Linked Data for JSON

A global model for sharing information, once a dream, and then a reality with the Internet and the Web, is now becoming a fundamental part of the systems that we build. As we automate much of the sharing of information, we need to be able to express this shared data to computers in a way that is both easy for them to process and also easy for web developers to understand. The foundational standards of the web, specifically global naming conventions (IRIs), distributed computing (web servers and clients) and remote data access (TCP/IP and HTTP) are positively impacting the way we build software. One of the areas that this standardization is lacking is with the way that we build data services for the Web using JSON. This article discusses some new work that attempts to merge the power of Linked Data with the simplicity of JSON.

The Rising Swell of Web Application Data

Digital Bazaar is heavily involved in the latest Web research and development standards groups including XHTML+RDFa, HTML5+RDFa, Semantic Web, OpenID Connect, and WebID. We know that most of the Internet technology that survives on a long-term basis was standardized at some point. This is why we are committed to Internet standards – they are foundations of collaboration and innovation on the Web.

The world is slowly starting to depend on Web browsers to provide functionality that our desktop applications have historically provided. These web applications are rudimentary in some ways, but the most important expression of their nature is that they are fundamentally connected to the Web. Most of the data that they process comes from a website, and the number of websites providing services that allow new data sources to be added to these web applications are growing. Similarly, much of the logic for driving the web application is moving away from the web server and into the web browser. Many developers have chosen to implement large portions of their programs in JavaScript, HTML and CSS. This is a very good thing as a web application has another distinct advantage over desktop applications. A web application will run on many devices and systems – desktops, laptops, Windows, Mac, Android, cell phones, tablets, televisions, and a growing number of additional web-connected devices.

So, the way that we write these applications are distributed now, we use distributed protocols to get data, but the data that we retrieve remains locked in the old way of thinking about application data. That is – we tend to think of data as local to our computers, not global to the world. There is no widely-used global naming scheme for the data that we retrieve from websites. One could argue that we have XML, but that doesn’t identify data in a global way unless the developer builds that information into the data model. Modifying the data model of XML is difficult because it requires you to modify document schema, which is a very time consuming process – and in some cases, impossible if you do not own the document schema. We do have RDF, but most web developers don’t know what it is. The web developers that think they know RDF usually hate it because they confuse it with RDF/XML, a fairly inelegant way of working with data on the Web. Whatever solution that we end up with needs to use all of the positive aspects of these technologies, but cutting out the stuff that nobody really cares about. The learning curve must be shallow. It must stay focused on making developers lives easier.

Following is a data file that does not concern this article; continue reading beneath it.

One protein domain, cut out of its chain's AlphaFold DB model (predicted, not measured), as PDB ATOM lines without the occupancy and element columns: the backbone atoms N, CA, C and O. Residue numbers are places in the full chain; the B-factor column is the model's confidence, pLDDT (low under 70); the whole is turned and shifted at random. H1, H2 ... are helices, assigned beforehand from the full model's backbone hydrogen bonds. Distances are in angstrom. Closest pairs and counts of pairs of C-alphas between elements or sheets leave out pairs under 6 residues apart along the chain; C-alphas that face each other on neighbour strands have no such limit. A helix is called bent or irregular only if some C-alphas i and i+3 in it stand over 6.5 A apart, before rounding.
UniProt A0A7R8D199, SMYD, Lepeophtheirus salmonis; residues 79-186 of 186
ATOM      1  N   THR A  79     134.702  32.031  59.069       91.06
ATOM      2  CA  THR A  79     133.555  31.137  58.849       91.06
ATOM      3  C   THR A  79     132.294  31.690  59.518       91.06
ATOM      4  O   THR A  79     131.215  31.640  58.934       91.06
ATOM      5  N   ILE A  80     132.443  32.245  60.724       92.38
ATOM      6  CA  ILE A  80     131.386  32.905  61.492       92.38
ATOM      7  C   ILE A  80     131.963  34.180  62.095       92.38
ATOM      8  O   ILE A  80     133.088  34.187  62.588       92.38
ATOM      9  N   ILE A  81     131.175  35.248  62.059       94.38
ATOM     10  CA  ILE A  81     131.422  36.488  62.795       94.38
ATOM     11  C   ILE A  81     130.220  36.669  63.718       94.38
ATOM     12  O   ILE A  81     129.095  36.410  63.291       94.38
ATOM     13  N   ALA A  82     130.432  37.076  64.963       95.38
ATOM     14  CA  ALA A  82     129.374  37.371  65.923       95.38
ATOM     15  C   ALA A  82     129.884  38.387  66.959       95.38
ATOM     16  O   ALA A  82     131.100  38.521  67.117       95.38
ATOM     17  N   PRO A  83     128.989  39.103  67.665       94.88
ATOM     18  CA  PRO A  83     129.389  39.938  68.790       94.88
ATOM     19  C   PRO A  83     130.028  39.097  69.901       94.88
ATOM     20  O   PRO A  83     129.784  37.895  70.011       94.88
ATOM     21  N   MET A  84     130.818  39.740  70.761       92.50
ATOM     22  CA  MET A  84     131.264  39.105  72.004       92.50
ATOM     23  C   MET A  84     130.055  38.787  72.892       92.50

There are a few technologies that web developers tend to use on a regular basis when developing web applications: HTML, JavaScript and JSON. With the continuing adoption of RDFa by the web development community and major search engines, developers now have a way to express data about events, recipes, videos, products and people in HTML. What is missing is the ability to express this data in JSON.

JSON-LD Leads the Way

There is a new specification in the works to address the issue of exchanging global data in JSON. It is called JSON-LD, and is a simple way of expressing Linked Data concepts in JSON. JSON-LD focuses on a few simple concepts:

Zero Edits
JSON-LD provides a mechanism that allows developers to specify their data’s context in a way that is out-of-band. This allows organizations that have already deployed large JSON-based infrastructure to add meaning to their JSON in a way that is not disruptive to their day-to-day operations and is transparent to their current customers. There is a non-disruptive migration path from JSON to JSON-LD.
Compatibility
The JSON-LD markup is 100% compatible with JSON, building on all of the libraries that have been created for working with JSON data.
Simplicity
Developers don’t need to know RDF in order to use the basic functionality provided by JSON-LD. You can use as much or as little JSON-LD as you want.
Expressiveness
All major RDF concepts must be expressible via the JSON-LD syntax. This ensures that there is a clean mapping to the most robust Web-native data model in use today.
Terseness
The JSON-LD syntax must be very terse and human readable. Since the markup is designed for developers first and foremost, it must be very easy to read and work with.
Universal
It works well with existing JSON data, Microformats, RDFa and Microdata.
Streaming
The format supports both document-based and stream-based processing, which means that it can be easily used across a variety of low-power and high-power devices.

We need to stop thinking of our data as local and start thinking of it as global. The concepts outlined above make JSON-LD a powerful, pragmatic solution to the problem of global data. JSON-LD can take us from what we have today, to the global, Linked Data that we are increasingly building into our web applications. If you are interested in learning more about JSON-LD, there is a website and community dedicated to the open standard.

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